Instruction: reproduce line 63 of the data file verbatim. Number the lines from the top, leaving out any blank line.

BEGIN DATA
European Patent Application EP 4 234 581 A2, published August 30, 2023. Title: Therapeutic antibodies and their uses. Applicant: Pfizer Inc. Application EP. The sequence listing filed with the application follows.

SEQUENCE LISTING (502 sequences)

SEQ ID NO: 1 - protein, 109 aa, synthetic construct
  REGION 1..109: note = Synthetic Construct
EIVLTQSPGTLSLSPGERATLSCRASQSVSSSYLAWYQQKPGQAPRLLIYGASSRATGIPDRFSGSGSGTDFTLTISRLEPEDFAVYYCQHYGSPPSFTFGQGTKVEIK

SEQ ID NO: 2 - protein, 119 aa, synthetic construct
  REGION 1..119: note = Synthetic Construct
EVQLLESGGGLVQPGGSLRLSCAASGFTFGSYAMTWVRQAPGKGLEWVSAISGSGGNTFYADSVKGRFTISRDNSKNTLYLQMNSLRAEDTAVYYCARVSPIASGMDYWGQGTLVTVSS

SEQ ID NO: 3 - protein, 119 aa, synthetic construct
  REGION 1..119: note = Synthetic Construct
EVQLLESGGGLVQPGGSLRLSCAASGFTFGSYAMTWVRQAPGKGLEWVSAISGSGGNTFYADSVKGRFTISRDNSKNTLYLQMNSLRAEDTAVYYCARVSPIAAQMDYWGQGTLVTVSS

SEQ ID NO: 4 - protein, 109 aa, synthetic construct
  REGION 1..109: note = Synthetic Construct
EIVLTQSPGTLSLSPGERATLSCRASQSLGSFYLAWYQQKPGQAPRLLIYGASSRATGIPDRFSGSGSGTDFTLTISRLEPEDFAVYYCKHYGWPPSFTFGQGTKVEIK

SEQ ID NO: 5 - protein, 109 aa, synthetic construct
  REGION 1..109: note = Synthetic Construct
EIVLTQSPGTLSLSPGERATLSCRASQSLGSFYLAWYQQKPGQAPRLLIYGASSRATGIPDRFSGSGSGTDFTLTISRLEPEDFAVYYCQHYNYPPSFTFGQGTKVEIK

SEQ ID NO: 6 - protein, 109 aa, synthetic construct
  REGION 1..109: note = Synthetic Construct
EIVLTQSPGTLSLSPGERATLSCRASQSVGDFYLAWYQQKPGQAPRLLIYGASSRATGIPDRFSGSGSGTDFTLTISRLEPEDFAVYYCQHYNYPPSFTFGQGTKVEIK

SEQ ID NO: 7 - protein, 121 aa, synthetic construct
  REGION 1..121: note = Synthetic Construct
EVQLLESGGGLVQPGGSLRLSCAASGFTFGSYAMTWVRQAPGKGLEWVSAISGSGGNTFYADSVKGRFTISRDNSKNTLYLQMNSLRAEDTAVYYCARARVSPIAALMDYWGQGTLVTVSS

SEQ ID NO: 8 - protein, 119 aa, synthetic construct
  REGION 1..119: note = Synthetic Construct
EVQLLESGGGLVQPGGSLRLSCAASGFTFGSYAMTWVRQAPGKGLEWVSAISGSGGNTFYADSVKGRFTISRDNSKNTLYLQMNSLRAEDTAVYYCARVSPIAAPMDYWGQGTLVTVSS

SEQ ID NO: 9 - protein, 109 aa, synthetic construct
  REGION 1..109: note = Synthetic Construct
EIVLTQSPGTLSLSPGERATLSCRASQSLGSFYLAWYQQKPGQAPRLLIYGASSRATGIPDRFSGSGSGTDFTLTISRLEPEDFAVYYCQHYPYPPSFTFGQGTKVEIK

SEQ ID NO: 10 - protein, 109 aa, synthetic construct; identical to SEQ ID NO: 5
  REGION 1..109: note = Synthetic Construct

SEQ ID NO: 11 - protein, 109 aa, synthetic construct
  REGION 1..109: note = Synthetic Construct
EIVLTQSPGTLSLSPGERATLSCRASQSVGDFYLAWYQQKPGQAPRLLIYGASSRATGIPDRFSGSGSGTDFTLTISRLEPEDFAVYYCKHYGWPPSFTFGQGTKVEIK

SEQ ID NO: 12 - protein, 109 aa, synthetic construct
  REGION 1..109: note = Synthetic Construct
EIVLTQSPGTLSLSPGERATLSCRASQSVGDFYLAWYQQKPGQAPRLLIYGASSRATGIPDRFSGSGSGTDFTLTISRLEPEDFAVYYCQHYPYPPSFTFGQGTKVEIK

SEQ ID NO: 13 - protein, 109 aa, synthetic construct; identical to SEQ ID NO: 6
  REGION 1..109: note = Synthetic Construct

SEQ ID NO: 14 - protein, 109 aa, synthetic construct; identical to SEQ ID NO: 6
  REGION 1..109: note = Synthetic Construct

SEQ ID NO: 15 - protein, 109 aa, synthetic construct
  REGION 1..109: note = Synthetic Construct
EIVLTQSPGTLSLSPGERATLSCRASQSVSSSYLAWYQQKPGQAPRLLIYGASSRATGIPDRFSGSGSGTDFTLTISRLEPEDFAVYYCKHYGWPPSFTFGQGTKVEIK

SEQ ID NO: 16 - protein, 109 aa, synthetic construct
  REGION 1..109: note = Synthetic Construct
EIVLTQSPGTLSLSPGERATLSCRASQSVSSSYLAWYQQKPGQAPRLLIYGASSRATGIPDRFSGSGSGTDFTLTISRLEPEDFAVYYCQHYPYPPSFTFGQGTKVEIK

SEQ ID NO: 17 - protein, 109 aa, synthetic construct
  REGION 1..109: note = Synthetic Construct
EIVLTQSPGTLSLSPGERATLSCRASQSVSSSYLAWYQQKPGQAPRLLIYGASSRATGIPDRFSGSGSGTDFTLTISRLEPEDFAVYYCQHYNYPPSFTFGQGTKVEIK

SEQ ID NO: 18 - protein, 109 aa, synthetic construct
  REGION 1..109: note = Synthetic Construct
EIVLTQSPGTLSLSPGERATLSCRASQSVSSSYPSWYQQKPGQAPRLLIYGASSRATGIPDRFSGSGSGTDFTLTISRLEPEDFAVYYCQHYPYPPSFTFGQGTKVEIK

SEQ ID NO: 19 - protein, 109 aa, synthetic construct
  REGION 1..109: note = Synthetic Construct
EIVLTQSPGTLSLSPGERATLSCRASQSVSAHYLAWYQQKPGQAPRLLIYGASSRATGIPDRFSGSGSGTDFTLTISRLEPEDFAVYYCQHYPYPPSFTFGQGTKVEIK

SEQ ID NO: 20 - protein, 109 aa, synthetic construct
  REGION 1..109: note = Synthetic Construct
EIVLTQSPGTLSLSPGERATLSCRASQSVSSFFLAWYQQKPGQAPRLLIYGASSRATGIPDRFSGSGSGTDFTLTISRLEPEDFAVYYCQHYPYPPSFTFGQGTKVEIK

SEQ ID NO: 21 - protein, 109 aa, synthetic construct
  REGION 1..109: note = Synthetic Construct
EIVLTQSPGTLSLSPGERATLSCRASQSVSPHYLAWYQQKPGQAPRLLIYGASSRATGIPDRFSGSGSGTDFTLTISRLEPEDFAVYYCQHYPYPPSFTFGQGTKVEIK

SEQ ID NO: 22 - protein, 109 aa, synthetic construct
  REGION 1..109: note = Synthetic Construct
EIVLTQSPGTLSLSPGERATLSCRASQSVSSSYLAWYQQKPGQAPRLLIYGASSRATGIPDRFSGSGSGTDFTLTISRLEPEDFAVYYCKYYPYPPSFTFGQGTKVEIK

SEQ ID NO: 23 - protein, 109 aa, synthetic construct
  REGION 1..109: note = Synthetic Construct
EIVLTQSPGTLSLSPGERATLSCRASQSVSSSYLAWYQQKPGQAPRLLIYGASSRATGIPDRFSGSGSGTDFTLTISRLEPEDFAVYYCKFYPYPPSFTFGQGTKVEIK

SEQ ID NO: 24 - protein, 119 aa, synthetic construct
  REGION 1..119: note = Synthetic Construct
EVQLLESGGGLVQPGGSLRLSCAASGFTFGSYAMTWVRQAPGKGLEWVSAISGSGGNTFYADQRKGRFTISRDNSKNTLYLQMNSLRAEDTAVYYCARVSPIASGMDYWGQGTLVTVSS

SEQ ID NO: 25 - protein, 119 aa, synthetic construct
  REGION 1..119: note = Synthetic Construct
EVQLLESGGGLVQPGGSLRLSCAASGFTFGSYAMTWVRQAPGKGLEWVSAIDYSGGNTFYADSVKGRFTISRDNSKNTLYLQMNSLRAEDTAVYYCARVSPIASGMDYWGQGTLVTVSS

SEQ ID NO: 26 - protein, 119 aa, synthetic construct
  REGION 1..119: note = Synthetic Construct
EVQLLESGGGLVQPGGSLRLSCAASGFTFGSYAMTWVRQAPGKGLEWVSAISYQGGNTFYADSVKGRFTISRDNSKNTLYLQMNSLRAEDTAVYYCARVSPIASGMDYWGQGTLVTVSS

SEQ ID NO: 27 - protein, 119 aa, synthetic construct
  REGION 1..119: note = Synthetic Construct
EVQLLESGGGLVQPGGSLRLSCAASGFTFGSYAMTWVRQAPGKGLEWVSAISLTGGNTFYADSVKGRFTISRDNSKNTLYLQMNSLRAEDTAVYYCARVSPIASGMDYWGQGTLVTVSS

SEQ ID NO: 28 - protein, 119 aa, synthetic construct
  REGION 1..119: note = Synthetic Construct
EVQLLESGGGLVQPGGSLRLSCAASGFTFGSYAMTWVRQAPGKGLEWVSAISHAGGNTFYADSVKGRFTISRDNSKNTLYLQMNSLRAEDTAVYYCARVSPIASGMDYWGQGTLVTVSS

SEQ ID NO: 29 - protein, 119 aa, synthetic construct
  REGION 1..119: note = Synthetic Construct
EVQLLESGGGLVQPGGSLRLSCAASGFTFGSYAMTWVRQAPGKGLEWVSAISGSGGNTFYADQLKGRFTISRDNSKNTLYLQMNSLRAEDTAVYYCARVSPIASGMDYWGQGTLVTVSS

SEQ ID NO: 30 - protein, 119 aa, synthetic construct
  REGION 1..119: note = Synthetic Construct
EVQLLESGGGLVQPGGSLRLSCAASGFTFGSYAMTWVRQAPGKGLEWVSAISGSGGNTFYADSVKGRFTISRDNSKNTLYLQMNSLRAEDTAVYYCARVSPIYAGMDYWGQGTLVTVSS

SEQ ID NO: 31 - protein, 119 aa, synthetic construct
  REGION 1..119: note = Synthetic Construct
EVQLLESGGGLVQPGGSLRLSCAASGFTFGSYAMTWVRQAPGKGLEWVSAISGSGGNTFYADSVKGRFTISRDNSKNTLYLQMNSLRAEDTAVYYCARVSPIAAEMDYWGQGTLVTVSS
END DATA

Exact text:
SEQ ID NO: 22 - protein, 109 aa, synthetic construct